The history of drug abuse in America is often painted with broad, uncontextualized strokes. Drugs have shaped history since ancient times, and the United States is no exception. The trendiest drugs of each decade were sometimes responses to political movements, such as the use of cannabis and LSD during the counterculture movement of the ‘60s. They were lauded by the scientific community, like when companies put cocaine in nearly every product during the 1910s. More often than not, however, drugs were political weapons, used to racially stereotype people of color and minorities as drug-obsessed, violent criminals.
The Pure Food and Drug Act of 1906 set the stage for future legislation of narcotics and controlled substances, forcing companies to state whether their products were addictive or dangerous. Throughout the 20th century, more and more restrictive drug policies were put into place, often under the intention or guise of public health. In 1971, President Nixon officially declared the War on Drugs, which further demonized minorities and effectively shamed people struggling with addiction issues.
Despite all of the laws and punitive measures in place, Americans have still found ways to use recreational drugs. The popularity of different substances has ebbed and flowed, from the club drug-fueled dance clubs of the '90s to the current opioid crisis.
The '40s Featured Seemingly Innocent Drugs Like Caffeine And Nicotine
Cigarettes began to gain popularity in the 1930s, and by the '40s, many Americans were happily smoking away. They were addicted to the nicotine, but also felt no need to quit because of all the cheerful, reassuring advertisements they saw for cigarettes. The 1940s fell squarely in the middle of the era where doctors frequently appeared in advertisements for cigarettes, complete with slogans that would horrify medical professionals today: "More doctors smoke Camels than any other cigarette."
However, in the years after World War II doctors finally began connecting the dots between cigarettes and deadly diseases like lung cancer. It was a process that lasted well into the 1990s.
The other drug of choice also came in an innocuous form: caffeine. In the United States, coffee was rationed during WWII (1942-1943), as caffeine (along with amphetamines) was prioritized for soldiers overseas.
The 1950s were fairly uneventful years when it comes to wild and crazy drug trends, but cannabis made a bit of a comeback – especially in New York City. In the summer of 1951, there were so many cannabis plants growing throughout the borough of Brooklyn that city sanitation officials had a hard time clearing it all out.
It grew semi-wild in community lots and backyards, and officials sent a notice out to all residents: "If you spot these leaves in your backyard, growing in a tall, erect stalk, you have a budding marijuana crop on tap and the Sanitation Department would like to know about it."
By the end of the summer that year, they had disposed of 41,000 pounds of cannabis.
Although many Americans had a more relaxed attitude toward the drug at that point, Congress still saw it as a threat to public safety. In 1951, under the guidance of Harry Anslinger, they passed the Boggs Act. The law established mandatory minimum prison sentences for both users and dealers of illegal drugs, including cannabis.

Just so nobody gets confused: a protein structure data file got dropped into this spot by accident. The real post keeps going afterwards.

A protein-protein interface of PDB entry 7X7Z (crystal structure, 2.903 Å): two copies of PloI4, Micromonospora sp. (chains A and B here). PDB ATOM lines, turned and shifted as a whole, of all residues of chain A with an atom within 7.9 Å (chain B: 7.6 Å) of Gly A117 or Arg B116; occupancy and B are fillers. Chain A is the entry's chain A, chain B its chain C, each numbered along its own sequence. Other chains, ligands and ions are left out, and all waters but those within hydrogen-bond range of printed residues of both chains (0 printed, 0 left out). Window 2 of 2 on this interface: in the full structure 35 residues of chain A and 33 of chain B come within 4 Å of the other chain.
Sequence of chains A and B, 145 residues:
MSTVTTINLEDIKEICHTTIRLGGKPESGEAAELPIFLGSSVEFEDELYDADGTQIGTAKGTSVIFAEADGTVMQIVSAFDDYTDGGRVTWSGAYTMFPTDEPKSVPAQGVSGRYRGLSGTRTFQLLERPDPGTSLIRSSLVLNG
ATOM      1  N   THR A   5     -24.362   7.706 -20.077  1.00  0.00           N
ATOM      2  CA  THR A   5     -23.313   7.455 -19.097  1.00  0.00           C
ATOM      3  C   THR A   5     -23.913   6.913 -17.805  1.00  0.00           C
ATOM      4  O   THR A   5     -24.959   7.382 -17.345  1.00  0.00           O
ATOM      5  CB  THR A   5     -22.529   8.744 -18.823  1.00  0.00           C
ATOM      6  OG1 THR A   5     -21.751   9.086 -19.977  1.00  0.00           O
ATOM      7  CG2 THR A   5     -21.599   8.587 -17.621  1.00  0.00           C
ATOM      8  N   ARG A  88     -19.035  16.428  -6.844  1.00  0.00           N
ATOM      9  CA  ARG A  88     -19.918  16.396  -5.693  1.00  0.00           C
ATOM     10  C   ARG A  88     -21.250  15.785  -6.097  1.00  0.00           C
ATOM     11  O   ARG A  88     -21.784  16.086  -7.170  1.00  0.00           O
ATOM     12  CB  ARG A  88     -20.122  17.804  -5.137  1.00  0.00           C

The assumption was that drug addiction was potentially incurable, and as such addicts should be removed from society. The law also made it easier for law enforcement agencies to arrest people of color for these new offenses.
Drugs were a huge part of the cultural evolution of the 1960s. It was a tumultuous decade, with younger generations taking active roles in world events like the Vietnam War and the Civil Rights Movement. For those who were fed up with the political tension, drugs were seen as a form of rebellion, and checking out via LSD and cannabis was a widely available option.
People often used drugs to open their minds, and users claimed they were getting in touch with their inner consciousness to find peace and healing. One user even said that LSD "was the fundamental engine of the 1960s."
However, the United States government didn't see things the same way. They viewed the drug use as a threat to public health and in 1962, they put a stop to all research that was being conducted looking into the medical safety of illicit drugs.
Oddly enough, after these new FDA regulations passed, LSD became more widely accessible in black markets. At the time, the formula for LSD was available at the United States Patent Office for 50 cents, and the ingredients were easily purchased from chemists and drugstores. Clandestine LSD labs popped up all over the country, and in 1968, the government seized over 40 million doses of the hallucinogenic.
The '70s Were Full Of Counterculturists Smoking "Hippie Weed"
Cannabis was the "forbidden fruit" of the 1970s. In 1970, the Controlled Substances Act was passed in the United States, and it classified cannabis as a Schedule I drug with "no accepted medical use."
For some people, it was outrage at the government's ban of the plant that drove their smoking habit. Cannabis was smoked widely, from professionals to young teens; one advertising copywriter recalls using it with his coworkers to stimulate their creativity.
Despite the federal ban on the drug, several states became interested in the medical effects of the plant during this decade. States like Oregon, Alaska, and Maine decriminalized cannabis during the '70s.
Many people who smoked in the '70s claimed "weed" back then was different – and it actually was. The level of THC (the hallucinogenic component) in cannabis at the time was around 1%, whereas today a good strain of cannabis can have around 18% THC. Many counterculturists were smoking "hippie weed," which was illegally imported from Columbia. The product was affected by oxidation as it traveled to the US, which lowered its potency.